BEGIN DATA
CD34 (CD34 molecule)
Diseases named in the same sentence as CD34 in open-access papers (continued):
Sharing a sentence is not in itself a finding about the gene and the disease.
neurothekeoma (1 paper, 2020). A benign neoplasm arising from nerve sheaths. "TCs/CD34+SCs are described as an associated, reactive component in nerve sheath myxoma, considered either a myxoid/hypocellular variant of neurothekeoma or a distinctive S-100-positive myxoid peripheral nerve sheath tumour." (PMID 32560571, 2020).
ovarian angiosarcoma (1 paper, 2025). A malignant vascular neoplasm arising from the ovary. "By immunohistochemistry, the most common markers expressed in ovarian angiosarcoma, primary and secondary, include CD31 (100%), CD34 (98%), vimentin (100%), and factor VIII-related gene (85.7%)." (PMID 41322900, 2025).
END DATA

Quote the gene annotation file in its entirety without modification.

CD34 (CD34 molecule)
Diseases named in the same sentence as CD34 in open-access papers (continued):
Sharing a sentence is not in itself a finding about the gene and the disease.
neurothekeoma (1 paper, 2020). A benign neoplasm arising from nerve sheaths. "TCs/CD34+SCs are described as an associated, reactive component in nerve sheath myxoma, considered either a myxoid/hypocellular variant of neurothekeoma or a distinctive S-100-positive myxoid peripheral nerve sheath tumour." (PMID 32560571, 2020).
ovarian angiosarcoma (1 paper, 2025). A malignant vascular neoplasm arising from the ovary. "By immunohistochemistry, the most common markers expressed in ovarian angiosarcoma, primary and secondary, include CD31 (100%), CD34 (98%), vimentin (100%), and factor VIII-related gene (85.7%)." (PMID 41322900, 2025).